The new national charter school study by Stanford’s Center for Research on Education Outcomes (CREDO) has attracted enormous, well-deserved attention. It provides by far the most comprehensive look to date at charter school outcomes. Representing a heroic effort to wrestle with the enormous complexities of studying charter school performance across more than two dozen states, the CREDO team has drawn notice for its remarkable effort and even-handed presentation of the data. That presentation, of course, notes that charter school performance has improved dramatically since CREDO’s previous 2009 study.
In 2009, CREDO reported that charter students performed somewhat worse in reading and substantially worse in math than their district school counterparts. Now, in 2013, CREDO finds that charter students perform somewhat better in reading and about the same in math as their district counterparts. CREDO finds this remarkable shift to be due both to improvement in existing charter schools and to the fact that the poorest-performing charters are being systematically shuttered. This points to the critical role of charter school authorizers and the tremendous work that Greg Richmond, head of the National Association of Charter School Authorizers (NACSA), has done in carrying the banner for more rigorous charter accountability (full disclosure: I sit on the NACSA board of directors).
But I’ll let others wade into the details of the CREDO analysis. The point I want to emphasize is a broader one, and the same one I raised a couple of years ago in my 2010 National Affairs piece, “Does School Choice ‘Work’?”. That’s the crucial role of mundane considerations like authorizing, quality control, and market dynamics in assessing the likely benefits of school choice.
After all, for much of the past twenty years, too many school choice advocates got in the habit of overpromising. They’ve tended to echo the famous hope of scholars John Chubb and Terry Moe, who argued in their seminal book, Politics, Markets, and America’s Schools: “Without being too literal about it, we think reformers would do well to entertain the notion that choice is a panacea. … It has the capacity all by itself to bring about the kind of transformation that, for years, reformers have been seeking to engineer in myriad other ways.” Chubb and Moe are gifted thinkers, and their book was a tour de force, but this may have been some of the worst advice that school reformers ever got.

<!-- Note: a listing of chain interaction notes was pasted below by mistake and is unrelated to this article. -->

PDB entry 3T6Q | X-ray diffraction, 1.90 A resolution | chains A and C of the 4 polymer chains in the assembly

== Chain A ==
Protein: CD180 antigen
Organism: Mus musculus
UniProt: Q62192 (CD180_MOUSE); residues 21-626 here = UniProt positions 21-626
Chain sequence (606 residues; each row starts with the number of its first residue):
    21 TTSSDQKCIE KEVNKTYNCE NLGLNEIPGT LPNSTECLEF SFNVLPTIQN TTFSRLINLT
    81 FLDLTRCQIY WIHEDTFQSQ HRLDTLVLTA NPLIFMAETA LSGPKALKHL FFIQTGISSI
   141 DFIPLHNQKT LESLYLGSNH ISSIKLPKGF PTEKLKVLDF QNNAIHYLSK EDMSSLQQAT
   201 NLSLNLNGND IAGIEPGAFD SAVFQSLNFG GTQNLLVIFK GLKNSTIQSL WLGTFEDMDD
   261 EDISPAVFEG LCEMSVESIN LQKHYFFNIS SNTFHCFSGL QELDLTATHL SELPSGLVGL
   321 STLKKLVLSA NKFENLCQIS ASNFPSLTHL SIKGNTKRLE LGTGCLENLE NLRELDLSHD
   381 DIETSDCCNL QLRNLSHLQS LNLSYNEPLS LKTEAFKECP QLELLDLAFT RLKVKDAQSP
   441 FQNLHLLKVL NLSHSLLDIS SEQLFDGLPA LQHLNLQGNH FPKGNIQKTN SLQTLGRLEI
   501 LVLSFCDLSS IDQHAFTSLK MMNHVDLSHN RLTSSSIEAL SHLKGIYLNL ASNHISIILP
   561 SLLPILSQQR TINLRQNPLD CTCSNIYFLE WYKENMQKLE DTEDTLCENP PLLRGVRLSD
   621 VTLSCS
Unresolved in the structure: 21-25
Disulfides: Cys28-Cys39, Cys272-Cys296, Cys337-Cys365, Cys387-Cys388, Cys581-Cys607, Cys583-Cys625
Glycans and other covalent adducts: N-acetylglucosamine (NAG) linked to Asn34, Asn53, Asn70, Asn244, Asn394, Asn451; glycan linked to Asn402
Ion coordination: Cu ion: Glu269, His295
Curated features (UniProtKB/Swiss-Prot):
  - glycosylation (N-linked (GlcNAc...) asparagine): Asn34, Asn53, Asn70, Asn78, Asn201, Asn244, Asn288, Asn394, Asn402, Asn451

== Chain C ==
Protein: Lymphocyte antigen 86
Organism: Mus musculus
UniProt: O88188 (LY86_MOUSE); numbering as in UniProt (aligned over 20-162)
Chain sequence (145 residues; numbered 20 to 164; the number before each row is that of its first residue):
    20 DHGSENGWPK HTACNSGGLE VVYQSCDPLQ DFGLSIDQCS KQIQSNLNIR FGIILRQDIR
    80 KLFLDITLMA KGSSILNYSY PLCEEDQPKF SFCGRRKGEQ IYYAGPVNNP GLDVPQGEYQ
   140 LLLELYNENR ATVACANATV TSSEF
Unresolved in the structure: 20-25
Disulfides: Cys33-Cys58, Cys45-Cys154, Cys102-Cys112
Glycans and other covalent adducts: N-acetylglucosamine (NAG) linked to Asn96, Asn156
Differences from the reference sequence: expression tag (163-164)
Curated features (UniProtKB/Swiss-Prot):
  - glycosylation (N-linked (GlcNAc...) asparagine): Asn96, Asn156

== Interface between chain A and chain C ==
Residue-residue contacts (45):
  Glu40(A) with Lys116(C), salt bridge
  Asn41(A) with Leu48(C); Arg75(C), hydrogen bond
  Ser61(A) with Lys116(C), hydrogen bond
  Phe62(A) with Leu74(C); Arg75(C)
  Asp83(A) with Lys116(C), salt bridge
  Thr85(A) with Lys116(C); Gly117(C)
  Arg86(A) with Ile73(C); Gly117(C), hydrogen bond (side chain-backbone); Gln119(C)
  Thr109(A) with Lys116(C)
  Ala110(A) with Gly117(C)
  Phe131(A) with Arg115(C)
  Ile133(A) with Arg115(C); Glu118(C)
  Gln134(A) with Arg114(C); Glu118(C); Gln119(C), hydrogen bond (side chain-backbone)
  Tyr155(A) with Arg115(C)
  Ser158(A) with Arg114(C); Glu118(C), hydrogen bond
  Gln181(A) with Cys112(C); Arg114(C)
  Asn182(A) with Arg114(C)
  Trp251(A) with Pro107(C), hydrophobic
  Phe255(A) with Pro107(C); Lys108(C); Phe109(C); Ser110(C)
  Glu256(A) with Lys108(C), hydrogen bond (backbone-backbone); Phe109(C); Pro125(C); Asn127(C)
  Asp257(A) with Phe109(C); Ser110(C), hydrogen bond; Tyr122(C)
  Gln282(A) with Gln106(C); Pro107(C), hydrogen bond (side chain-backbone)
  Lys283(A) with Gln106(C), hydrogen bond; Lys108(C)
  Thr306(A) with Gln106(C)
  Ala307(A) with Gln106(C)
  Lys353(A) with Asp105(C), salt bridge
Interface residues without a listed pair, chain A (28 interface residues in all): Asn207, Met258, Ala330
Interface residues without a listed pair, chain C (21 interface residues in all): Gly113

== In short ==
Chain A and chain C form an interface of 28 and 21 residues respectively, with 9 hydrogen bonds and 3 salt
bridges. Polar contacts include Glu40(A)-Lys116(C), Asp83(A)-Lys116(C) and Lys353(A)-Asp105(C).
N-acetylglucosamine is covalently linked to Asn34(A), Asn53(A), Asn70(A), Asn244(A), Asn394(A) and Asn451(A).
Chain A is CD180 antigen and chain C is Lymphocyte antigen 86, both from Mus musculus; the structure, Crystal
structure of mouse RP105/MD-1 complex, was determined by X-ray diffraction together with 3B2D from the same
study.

First, the insistence that simply fostering the expansion of school choice or charter schooling would inevitably yield school improvement has been long been a destructive distraction. It led champions of market-oriented reforms — and so also allowed skeptics — to adopt a ludicrous standard for judging whether school choice “works.” Since reformers claimed that the mere presence of choice will bring about dramatic improvement in schools, the expectation has been that the simple fact of having an alternative should yield demonstrable gains in academic achievement. And proponents have sometimes twisted themselves into bizarre contortions in order to prove this is so.
Second, these heated debates have led school-choice proponents to pay too little heed to crucial questions of market design and implementation — especially the extent to which reforms have, or have not, created a real market dynamic in education. The chief promise of choice, after all, was that it would displace ossified, monopolistic school bureaucracies, or at least inject into them a degree of flexibility, competition, and quality control. The questions to focus on are when, how, and why deregulation and monopoly-busting improve the quality and cost effectiveness of goods and services — and whether they can do the same for K-12 schooling.
On both of these counts, the CREDO evaluation is a terrific contribution. It speaks to the effects of school choice with a nuance and sophistication that’s rare, and offers real insight into what kinds of changes drive these results. It also illustrates why “school choice” is not a panacea but (like any market-based reform) an intervention whose effects are contingent on what entrepreneurs, investors, regulators, and families actually choose to do.